The Ventura Music Festival has had great success with name-dropping. But not in the way you might think. The festival, celebrating its 25th anniversary this year, has hosted some impressive names since its beginnings in 1995: Itzhak Perlman, Branford Marsalis, Chris Botti. But until 2004, the annual event was known as the Ventura Chamber Music Festival. Ten years after it was founded, the festival dropped “Chamber” from the name, along with its connotations of elite classical music played by small groups in tiny spaces. Nuvi Mehta, who in 2004 became the festival’s artistic director (replacing Burns Taft), said he...Read More
Author: Karen Lindell
The ocean’s movement is languid and undulating. A flamenco dancer’s movement is precise and percussive. But both move with artistically fluid finesse. Flamenco dancer Savannah Fuentes is calling her latest show “Oceans.” And Ventura might have played a role in that decision. Fuentes will present “Oceans” Friday in Ventura and Saturday in Ojai, with guitarist Pedro Cortes and percussionist-vocalist Jose Moreno. Fuentes, who lives in Seattle and is on a West Coast tour, had many reasons to title the program “Oceans.” Her daughter attends California State University, Monterey Bay, where she is studying marine science. Additionally, Fuentes has been...Read More
ELEMENTS DISTINCT AND IN BALANCE | Ojai Music Festival to feature contemporary composers, new works, opera, folk songs and more
“Equilibrium” is a deceptive word. It suggests equality, from the Latin root aequi at the beginning. But the key is balance, from the root libra at the end. Because to be in equilibrium, even though everything must be balanced, each element isn’t the same. And so it goes with music. Ojai Music Festival artistic director Barbara Hannigan, in a keynote address she gave in 2016 at the Lucerne Festival titled “Equilibrium,” described it this way: “The competing forces . . . are not necessarily equal, but they are balanced and full of dynamic tension. . . . Any great...Read More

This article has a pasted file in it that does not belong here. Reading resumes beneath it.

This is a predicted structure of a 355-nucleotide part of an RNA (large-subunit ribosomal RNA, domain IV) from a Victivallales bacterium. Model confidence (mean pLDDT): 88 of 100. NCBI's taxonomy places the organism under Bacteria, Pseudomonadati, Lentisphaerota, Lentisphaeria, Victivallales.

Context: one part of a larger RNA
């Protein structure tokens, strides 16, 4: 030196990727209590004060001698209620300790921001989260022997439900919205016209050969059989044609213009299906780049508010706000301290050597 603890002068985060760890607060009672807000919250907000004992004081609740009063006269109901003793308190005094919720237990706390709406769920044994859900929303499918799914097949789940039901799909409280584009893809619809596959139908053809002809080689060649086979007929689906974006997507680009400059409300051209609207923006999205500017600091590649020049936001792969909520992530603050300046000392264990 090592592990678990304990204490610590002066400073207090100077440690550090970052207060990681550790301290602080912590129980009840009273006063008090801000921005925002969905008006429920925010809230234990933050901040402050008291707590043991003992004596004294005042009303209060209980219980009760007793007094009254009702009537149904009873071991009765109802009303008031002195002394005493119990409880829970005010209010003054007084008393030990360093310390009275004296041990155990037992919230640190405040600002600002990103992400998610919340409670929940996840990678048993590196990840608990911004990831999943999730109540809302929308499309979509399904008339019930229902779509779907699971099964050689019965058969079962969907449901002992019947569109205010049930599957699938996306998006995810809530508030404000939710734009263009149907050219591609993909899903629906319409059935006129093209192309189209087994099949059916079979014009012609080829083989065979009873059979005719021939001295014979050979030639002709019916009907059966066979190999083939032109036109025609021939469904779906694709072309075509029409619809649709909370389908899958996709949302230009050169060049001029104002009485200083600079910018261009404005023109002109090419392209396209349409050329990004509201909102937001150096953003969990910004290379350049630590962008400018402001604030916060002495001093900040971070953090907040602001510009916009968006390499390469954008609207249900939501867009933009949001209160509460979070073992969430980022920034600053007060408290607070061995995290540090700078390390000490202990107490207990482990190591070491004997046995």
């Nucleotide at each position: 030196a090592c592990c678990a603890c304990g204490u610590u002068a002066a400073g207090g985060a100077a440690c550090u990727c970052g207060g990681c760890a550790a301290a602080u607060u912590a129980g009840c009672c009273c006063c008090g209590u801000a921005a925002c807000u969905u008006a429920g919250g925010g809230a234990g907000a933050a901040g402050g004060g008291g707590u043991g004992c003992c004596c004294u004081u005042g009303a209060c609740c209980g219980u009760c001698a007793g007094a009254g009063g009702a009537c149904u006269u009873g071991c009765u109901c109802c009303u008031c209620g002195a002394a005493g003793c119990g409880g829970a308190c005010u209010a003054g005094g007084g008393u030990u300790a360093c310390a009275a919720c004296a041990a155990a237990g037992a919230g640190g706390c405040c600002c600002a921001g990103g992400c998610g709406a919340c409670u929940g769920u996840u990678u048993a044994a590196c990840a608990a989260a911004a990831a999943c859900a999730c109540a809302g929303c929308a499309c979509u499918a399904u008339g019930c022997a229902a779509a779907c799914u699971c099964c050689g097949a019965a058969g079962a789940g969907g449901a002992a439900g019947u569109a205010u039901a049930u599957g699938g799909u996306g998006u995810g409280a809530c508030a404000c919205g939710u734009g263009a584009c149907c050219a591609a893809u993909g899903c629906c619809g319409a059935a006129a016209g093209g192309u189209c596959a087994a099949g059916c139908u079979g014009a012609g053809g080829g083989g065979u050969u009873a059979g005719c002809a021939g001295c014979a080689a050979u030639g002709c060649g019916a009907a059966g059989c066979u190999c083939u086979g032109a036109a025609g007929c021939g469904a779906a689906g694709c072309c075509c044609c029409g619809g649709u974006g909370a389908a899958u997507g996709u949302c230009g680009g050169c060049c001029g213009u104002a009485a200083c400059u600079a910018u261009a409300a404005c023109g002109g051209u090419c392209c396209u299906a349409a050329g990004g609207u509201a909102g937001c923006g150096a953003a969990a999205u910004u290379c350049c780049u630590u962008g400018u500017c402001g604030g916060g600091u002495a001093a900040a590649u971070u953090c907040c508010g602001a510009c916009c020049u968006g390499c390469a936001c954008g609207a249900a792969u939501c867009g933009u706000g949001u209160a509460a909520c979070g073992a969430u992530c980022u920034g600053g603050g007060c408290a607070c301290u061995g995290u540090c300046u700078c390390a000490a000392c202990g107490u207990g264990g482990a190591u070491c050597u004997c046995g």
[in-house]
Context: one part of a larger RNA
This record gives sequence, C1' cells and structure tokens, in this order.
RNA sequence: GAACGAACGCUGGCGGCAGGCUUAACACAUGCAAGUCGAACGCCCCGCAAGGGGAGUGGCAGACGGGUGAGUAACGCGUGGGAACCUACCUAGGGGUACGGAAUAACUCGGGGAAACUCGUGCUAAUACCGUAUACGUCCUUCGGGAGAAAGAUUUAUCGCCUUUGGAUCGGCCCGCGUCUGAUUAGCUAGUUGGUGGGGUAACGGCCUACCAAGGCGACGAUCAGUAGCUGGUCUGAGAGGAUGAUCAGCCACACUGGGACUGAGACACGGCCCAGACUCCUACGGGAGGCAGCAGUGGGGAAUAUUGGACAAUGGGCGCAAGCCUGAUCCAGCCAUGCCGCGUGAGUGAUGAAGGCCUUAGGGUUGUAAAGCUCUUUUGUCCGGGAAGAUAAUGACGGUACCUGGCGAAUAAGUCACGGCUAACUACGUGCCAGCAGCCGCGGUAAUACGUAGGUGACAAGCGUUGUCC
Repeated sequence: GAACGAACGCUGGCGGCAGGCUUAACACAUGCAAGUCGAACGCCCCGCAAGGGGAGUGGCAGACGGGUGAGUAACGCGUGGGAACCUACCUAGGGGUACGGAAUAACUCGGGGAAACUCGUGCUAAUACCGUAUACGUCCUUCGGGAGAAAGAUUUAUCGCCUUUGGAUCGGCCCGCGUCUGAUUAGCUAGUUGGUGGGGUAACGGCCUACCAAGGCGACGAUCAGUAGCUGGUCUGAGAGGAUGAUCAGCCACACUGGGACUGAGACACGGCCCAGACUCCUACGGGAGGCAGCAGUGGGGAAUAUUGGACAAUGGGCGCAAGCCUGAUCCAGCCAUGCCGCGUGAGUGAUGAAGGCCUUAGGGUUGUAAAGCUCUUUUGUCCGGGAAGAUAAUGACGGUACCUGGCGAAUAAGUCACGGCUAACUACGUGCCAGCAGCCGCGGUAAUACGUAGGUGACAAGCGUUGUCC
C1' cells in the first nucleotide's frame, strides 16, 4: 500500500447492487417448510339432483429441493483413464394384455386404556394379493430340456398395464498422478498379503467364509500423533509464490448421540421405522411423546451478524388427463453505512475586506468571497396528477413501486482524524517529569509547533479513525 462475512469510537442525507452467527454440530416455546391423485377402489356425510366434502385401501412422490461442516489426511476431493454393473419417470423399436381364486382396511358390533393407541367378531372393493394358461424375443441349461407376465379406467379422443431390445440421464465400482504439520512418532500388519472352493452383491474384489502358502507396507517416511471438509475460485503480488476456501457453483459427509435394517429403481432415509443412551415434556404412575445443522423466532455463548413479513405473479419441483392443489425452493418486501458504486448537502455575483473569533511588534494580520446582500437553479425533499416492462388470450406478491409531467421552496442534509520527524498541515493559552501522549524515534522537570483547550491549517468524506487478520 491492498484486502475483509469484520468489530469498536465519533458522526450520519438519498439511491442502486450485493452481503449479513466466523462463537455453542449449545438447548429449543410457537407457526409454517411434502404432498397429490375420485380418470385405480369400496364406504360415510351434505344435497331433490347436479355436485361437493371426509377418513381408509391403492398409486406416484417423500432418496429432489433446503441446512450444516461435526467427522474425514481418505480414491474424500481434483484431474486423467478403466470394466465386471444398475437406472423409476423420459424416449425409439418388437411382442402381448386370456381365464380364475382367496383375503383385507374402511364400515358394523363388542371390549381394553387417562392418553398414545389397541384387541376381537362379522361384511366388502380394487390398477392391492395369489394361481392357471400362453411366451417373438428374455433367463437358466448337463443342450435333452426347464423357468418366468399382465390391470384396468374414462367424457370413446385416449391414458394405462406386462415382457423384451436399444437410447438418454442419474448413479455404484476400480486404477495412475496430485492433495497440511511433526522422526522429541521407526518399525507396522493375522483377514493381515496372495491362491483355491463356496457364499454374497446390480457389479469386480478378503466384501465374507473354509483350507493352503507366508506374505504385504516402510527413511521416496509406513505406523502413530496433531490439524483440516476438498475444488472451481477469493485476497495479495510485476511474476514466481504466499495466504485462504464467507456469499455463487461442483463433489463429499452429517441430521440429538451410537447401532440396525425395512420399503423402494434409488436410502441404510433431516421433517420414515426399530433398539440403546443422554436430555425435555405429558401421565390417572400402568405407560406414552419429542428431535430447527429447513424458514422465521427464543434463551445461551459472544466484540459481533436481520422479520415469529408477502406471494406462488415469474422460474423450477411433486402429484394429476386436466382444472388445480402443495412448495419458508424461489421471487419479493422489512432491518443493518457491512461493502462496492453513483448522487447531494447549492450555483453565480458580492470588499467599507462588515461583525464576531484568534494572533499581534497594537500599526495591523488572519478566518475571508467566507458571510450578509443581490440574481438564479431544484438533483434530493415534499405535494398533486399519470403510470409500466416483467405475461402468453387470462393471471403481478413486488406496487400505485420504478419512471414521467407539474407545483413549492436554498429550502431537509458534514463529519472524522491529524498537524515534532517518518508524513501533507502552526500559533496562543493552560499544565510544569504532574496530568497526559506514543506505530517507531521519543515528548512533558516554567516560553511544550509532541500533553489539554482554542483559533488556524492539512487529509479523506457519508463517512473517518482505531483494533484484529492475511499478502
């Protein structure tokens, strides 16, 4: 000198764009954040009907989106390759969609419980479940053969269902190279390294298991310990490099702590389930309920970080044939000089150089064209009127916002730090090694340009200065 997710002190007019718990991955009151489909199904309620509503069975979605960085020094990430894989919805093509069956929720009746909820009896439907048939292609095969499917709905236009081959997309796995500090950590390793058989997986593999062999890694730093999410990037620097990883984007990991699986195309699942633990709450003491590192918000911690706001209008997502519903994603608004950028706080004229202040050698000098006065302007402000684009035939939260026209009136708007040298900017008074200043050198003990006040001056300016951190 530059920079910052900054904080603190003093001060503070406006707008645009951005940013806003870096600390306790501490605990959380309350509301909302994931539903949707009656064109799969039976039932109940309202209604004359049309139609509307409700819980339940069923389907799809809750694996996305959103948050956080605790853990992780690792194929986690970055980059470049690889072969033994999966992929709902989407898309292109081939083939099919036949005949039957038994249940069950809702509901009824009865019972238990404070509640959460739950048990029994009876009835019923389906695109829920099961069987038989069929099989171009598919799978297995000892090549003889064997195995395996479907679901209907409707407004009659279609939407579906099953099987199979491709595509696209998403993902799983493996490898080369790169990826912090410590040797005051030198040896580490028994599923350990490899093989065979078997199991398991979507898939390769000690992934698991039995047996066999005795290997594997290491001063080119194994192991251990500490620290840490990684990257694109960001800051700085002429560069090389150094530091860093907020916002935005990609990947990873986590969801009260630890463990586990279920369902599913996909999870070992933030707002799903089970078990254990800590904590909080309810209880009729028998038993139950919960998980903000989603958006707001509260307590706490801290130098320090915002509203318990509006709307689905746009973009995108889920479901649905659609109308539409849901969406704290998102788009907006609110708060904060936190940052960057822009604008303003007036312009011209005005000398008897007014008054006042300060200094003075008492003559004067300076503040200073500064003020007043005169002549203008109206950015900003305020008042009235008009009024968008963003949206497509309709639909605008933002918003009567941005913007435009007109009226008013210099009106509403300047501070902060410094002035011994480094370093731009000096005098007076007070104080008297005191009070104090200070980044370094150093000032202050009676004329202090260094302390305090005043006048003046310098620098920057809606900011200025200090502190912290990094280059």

PEOPLE, PLACES AND THINGS | The Representational Art Conference brings artists, art lovers and experts to Ventura County
Before you potentially dismiss TRAC 2019: The Representational Art Conference as an exercise in academic pretension (because you aren’t sure what “representational art” is, or whether you want to confer about it), let Michael Pearce put your fears to rest. Representational art is simply “stuff that looks like stuff,” said Pearce, a California Lutheran University art professor, conference co-founder and champion of accessible art. Another term for “figurative art,” representational artwork features people, places and things that are easily recognizable: portraits, landscapes, wildlife paintings, still lifes, figurative sculptures. The art subject doesn’t have to be realistic; representational art also...Read More
The pins on Morgan James’ map to a music career mark some highly random stops, and she’s run into eclectic visitors along the way. Idaho. Modesto. Juilliard. Broadway. Nina Simone and John Mayer. Berry Gordy. Prince. And, yes, even Maroon 5’s “Maps” has been part of the journey. Where did she end up? James is a successful singer-songwriter who trained in classical opera voice at Juilliard, performed on Broadway, then started a band and solo recording career as a soul and R&B artist. She’s known for her powerful voice (she can belt) and original music, along with covers of...Read More
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